An archaic Latin phrase that graced the printed page as early as 1535 best describes the unknown future of medicine. The premise that future physicians should be “thought leaders”—intellectually nimble, research-minded doctors who draw from the latest knowledge to tailor care for each patient—guides Virginia Tech’s exploration of the unknown. On the heels of a 20-year span during which no new medical schools were established in the United States, Tech has exercised its innovative awareness to craft a school that utilizes radically different but proven methods of selecting and teaching students. From a blank slate to fruition, the Virginia Tech Carilion be applicable when they begin practicing medicine. After four (VTC) School of Medicine and Research Institute in Roanoke, years of medical school, three to seven years of residency, and one Va., opened its doors Aug. 2, ushering the charter class of 42 to three years of fellowship, VTC physicians will be equipped to students into a progressive, entrepreneurial program handle whatever the future holds. of medical education that already stands boldly “What is the future? “What is the future? This is the challenging part apart. This is the challeng- of starting a medical school because we don’t know The school, a first-of-its-kind public-private ing part of starting what this future is going to look like,” said Cynda partnership between Tech and Carilion Clinic, a a medical school be- Johnson, the school’s founding dean.“So that is why regional health care network, selected its charter cause we don’t know our school is based on the mission of developing class through multiple-mini interviews (MMI), a what this future is ‘physician thought leaders,’ through inquiry, retechnique only a half-dozen U.S. medical colleges going to look like.” search, and discovery. We’re going to be training employ, according to the technique’s co-creator. Adthese students to be able to face—and lead—this ditionally, students are immersing themselves in a curriculum that unknown world of medicine.” centers on problem-based learning, a faculty-intensive and de“The neat thing about it is we had a clean slate,” said Richard manding approach that just 15 percent of U.S. medical colleges Vari, associate dean for medical education. Planning took on a utilize. simple premise, he said: “‘What are the best things going on in VTC administrators said concepts students learn today must the country? And let’s do that. Or, let’s not. Let’s do it better.’” Virginia Tech Magazine Fall 2010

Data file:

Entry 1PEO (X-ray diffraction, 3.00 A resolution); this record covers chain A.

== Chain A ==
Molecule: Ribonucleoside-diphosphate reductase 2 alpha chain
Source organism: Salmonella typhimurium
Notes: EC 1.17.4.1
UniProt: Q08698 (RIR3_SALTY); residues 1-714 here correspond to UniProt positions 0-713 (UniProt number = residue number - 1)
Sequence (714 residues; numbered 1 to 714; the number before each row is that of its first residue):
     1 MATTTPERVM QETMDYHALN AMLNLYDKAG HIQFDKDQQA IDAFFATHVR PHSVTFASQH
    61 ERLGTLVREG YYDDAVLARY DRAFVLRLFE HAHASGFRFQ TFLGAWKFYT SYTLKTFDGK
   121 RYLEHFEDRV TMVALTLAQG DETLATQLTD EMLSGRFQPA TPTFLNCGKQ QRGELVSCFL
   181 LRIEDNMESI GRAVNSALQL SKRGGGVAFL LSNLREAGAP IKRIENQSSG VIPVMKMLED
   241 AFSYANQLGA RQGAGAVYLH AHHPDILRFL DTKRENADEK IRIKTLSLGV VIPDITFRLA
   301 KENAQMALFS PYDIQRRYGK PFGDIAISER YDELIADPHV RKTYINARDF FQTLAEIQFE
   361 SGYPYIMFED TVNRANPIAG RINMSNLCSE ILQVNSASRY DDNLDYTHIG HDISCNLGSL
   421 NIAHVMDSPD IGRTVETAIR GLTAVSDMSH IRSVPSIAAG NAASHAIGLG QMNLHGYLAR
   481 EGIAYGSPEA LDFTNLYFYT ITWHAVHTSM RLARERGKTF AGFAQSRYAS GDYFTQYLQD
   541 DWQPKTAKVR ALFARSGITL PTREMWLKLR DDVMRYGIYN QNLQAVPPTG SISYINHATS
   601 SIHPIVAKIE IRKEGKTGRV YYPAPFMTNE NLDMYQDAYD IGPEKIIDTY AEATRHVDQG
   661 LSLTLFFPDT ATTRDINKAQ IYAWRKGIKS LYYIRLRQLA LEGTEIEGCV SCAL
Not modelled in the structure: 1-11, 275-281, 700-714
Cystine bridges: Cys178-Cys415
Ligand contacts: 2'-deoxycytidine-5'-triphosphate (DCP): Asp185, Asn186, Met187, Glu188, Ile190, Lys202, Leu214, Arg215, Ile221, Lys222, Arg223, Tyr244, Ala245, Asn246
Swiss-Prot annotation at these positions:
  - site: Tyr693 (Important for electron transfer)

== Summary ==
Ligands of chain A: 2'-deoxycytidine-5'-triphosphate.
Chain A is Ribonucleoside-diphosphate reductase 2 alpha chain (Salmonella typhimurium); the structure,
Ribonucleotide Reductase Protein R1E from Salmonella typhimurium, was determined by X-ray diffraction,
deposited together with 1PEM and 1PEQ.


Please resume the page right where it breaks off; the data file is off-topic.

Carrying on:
Panning for gold Three weeks before the start of classes, a media-day tour of the Roanoke facility revealed faculty and staff in the last throes of a meticulous preparatory process that began in January 2007, when Virginia Tech President Charles W. Steger and Carilion Clinic President and CEO Edward G. Murphy announced the new school. A new-carpet smell permeated the pristine building, clad in 207 tons of familiar Hokie Stone. Classroom desks were still being assembled, while the library was still empty of books. Sight lines of mountains and the Roanoke cityscape, visible through large windows on all sides of the building, stood ready to welcome 42 new residents. Just how the applicant pool was trimmed to 42 is intriguing. About 230 of the 1,650 applicants landed on-site interviews during the 2009-10 academic year, and the 42 spots were filled as August approached. Many applicants were attracted to VTC for the research emphasis and the entrepreneurial chance to shape a new school and undertake a unique curriculum. Meanwhile, administrators analyzed applicants beyond the traditional MCAT and GPA tallies. They identified applicants who had a heart for serving others through medicine and who adopted an interest—academics, music, athletics, research, and more—and pushed themselves to excel, said Stephen Workman, director of admissions. “Even if their overall grades or MCAT scores aren’t necessarily at the top, if we see evidence of that kind of spark and enthusiasm and performance, those are the people who interest us,” Workman said. 18